A good way of understanding "desu" is that it serves as a connective in specific sentences linking the subject with the descriptor, rather than having any equal in the English language. For example 私 (subject) は (topic) 悲しい (sad) です (copula). We translate the sentence as "I am sad" in English, but the actual formal dissection of this sentence is I (topic) sad (linking subject to descriptor). It's not something easily translated in isolation.

The reason why です is so formal because it's like separating the contractions and making that sentence full. Without です、 the sentence makes sense (私は悲しい) but it loses formality because it does not emphasize that link (this conjecture is debatable; I'm kind of giving it my own description here). The difference is so subtle that I usually find few other ways to be considerate of such subtleties. Of course, this is the denotative semantic meaning. Connotative semantic meaning is a bit easier to define in situations like these.

English can use contractions in formal situations, so it's a bit more loose than the usage of です in formal situations, but even then we can find examples in English in which we add emphasis to the "linking verb" for similar reasons, although the sentence technically sounds more formal to our ears.

A little visual side-by-side comparison helps too:
Honorifics - changes the grammar and vocabulary, so it's like rewriting your sentences entirely to fit a more respectful, polite tone.
Polite form (です) - Fulfills the basic, proper sentence.
Plain form (だ) - Shortens the proper structure but retains the same meaning.

Oh, just as a little plus. I looked this up on Japanese wikipedia:

Cogito ergo sum. I think therefore I am.
我思う、ゆえに我あり
I think, and for that reason (or therefore) I exist.

あり is a bit closer to "to exist" than simply "to be."

Who is the first "yandere" character?

First MAJOR yandere I think of is Kaede from Shuffle!.

KitsuneNineTails
2009-03-16, 13:49
Well, you're right about 「です」. It's just the sentences that need work.

Thanks for the corrections. Like I said, I'm still a total novice. I wrote that before I started taking real classes. I've learned so much in just five months, it's hard for me to look back and think "wow, did I really write that?"

demo... watashi wa ganbatteimasu yo! ;)

I think I should have used a better example, more along the lines of "watashi no ie ni imasu" or "enpitsu ga tsukue no ue ni arimasu" vs. "watashi wa genki desu". But, the more corrections I get, the better I'll become... Eventually. :)

Ciao!

C.A.
2009-03-21, 08:53
Hmmm recently I wanted to mention a certain character type, but found that I had a mind block and can't remember what that term is.

What's the Japanese term for clumsy moe characters? Like Lucky Star's Miyuki and IM@S's Haruka, they just have to trip and bump into stuff every now and then.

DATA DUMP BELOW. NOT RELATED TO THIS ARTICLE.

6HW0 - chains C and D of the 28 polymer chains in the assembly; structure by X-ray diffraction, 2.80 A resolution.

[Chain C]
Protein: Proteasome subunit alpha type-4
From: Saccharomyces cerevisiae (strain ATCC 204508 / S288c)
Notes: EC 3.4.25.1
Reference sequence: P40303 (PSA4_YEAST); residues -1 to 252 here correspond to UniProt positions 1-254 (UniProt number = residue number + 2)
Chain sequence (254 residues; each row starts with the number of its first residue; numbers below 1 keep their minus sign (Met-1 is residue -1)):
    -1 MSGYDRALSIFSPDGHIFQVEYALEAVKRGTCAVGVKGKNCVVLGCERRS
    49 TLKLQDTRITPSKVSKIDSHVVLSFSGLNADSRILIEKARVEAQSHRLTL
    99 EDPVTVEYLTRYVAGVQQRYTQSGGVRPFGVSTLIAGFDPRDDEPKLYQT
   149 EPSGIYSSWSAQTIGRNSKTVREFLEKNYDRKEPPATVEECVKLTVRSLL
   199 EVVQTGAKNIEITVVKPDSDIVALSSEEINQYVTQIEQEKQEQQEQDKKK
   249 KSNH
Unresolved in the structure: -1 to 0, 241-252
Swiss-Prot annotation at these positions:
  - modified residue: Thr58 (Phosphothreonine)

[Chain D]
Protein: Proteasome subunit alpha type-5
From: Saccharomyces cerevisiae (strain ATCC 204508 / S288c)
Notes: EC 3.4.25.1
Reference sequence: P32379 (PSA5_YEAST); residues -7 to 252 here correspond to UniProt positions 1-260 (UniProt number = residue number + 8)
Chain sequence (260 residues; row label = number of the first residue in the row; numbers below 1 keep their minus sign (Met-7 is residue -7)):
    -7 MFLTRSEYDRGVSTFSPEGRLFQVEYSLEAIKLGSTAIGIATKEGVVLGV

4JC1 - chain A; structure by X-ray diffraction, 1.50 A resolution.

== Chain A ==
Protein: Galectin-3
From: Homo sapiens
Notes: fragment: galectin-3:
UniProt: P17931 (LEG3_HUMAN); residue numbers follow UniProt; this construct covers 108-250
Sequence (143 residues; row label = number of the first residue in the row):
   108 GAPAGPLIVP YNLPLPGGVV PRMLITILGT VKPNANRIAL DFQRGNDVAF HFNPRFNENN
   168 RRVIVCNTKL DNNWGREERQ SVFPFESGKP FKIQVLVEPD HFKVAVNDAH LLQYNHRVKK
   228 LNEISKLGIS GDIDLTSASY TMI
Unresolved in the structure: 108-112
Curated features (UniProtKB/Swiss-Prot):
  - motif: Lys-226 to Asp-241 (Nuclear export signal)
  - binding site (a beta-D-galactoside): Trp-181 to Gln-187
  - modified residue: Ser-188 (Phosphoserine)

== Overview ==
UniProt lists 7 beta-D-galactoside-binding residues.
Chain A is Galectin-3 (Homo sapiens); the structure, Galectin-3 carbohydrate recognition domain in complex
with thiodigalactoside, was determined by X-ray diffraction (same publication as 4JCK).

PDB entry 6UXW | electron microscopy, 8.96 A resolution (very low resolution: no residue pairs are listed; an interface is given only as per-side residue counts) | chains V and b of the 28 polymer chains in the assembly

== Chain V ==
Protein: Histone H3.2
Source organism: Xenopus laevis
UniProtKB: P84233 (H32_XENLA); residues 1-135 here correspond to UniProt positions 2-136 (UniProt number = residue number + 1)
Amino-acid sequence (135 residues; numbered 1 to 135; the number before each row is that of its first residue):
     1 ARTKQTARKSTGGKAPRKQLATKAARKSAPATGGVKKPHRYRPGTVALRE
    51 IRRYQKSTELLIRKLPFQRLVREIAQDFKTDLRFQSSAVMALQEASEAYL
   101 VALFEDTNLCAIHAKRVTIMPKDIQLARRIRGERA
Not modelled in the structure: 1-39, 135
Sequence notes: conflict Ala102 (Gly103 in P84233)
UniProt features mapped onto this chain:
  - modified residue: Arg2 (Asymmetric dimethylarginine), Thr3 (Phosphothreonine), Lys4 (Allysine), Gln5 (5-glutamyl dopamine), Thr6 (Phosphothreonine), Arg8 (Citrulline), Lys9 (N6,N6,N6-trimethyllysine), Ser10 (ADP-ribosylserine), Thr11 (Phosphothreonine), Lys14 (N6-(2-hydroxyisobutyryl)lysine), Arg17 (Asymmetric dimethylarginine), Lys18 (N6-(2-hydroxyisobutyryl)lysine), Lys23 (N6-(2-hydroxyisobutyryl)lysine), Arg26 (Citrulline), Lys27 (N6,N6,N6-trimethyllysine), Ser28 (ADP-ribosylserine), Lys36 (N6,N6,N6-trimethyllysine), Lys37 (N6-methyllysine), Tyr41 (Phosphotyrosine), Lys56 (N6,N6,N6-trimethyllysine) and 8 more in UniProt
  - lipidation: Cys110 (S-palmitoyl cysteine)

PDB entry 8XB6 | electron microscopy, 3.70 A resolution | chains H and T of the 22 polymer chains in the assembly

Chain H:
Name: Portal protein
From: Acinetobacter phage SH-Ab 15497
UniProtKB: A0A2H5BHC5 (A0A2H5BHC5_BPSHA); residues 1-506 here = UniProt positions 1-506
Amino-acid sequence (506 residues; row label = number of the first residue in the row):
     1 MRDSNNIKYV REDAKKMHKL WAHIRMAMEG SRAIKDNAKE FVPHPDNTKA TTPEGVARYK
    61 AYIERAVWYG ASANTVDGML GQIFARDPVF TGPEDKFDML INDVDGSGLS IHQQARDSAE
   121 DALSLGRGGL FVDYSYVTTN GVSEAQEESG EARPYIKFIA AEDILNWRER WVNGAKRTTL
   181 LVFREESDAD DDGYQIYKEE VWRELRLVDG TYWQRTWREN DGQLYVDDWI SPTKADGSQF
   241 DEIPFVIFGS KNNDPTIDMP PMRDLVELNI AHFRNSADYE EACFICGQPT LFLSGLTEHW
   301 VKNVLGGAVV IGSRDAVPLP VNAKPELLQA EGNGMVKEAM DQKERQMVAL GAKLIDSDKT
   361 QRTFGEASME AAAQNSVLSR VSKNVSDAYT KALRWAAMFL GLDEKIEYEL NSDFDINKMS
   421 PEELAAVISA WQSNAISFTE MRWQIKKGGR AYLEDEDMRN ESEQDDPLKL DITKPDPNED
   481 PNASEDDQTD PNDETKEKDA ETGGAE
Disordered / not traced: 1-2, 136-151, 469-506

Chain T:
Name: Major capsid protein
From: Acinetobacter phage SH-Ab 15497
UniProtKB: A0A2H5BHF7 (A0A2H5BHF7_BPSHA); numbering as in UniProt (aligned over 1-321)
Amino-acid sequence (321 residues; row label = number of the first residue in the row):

Also what's the term for airheads like Tsukasa?

EDIT: Just learned from friends that its "dojikko and tennenboke".

Ottocycle
2009-03-21, 09:35
Dojikko-moe?

Dunno about the airheads though.

Jan-Poo
2009-03-21, 09:50
i think "boke" is commonly used for them, but i might be wrong...

The Bloodlust Kid
2009-12-12, 11:54
I think this is the right place to ask this, but I was thinking:

Who is the first "yandere" character?

I'm sure they existed before the term was even cast, but I was thinking that maybe the first true yandere might be Flandre Scarlet from the very first windows Touhou game, "Embodiment of Scarlet Devil" which goes back to 2002.
Are there any earlier yandere characters in anime before then?

I think it even goes back to Antiquity age. There was a character in The Tale of Genji that was jealous of one of Genji's lovers that she placed a curse on her. I don't remember all of it or if that even counts.

Langknow
2010-01-07, 12:04
I'm not sure if it's in the lingo guide, but I once wondered what does desu mean and what are the different dialects used?

I normally hear desu used after a girl introduces herself, but it can be tagged onto the end of any line apparently. From what I read, it basically is the same as the English "to be" (I am, it is, etc).

I frequently encounter someone saying, "what's with the fake kansai dialect?" It's really complicated to explain the differences between dialect... I can't tell the difference personally, but just knowing there are different accents, pronunciations, etc. I'm no longer confused when that saying comes up.

http://en.wikipedia.org/wiki/Japanese_dialects
http://en.wikipedia.org/wiki/Kansai_dialect

Something I learned from watching anime is that quite and super cute girl characeters like to enunciate the Desu in their sentences, while normal japanese would say "dess" instead of "de suuuu "..

So when I was first learning Japanese, I thought I was suppose to say "DE suuuu" , but after learning more about it, the more normal way of saying it would be " desss", or sounds like it...

kj1980
2010-10-01, 22:52
Been a while since my last post, but I added Otoko no Ko (http://forums.animesuki.com/showpost.php?p=3275181&postcount=82) today.

However, I think there needs to be better English equivalent for this lingo. Birl? Goy? www

arilando
2015-04-30, 10:44
Seems like a lot of posts early in the thread got deleted. What happened?

relentlessflame
2015-04-30, 20:21
Seems like a lot of posts early in the thread got deleted. What happened?

I don't see anything in this thread that got deleted, but some links to external sites no longer work... because they were on external sites that we can't control. (Also, please mind the dates of the posts in this thread. The previous post had been 4 1/2 years ago.)

arilando
2015-05-01, 02:51
I don't see anything in this thread that got deleted, but some links to external sites no longer work... because they were on external sites that we can't control. (Also, please mind the dates of the posts in this thread. The previous post had been 4 1/2 years ago.)
The third and fourth post seems to be quoting a post that no longer exists. Maybe i misunderstood something, but that is what it seems like to me.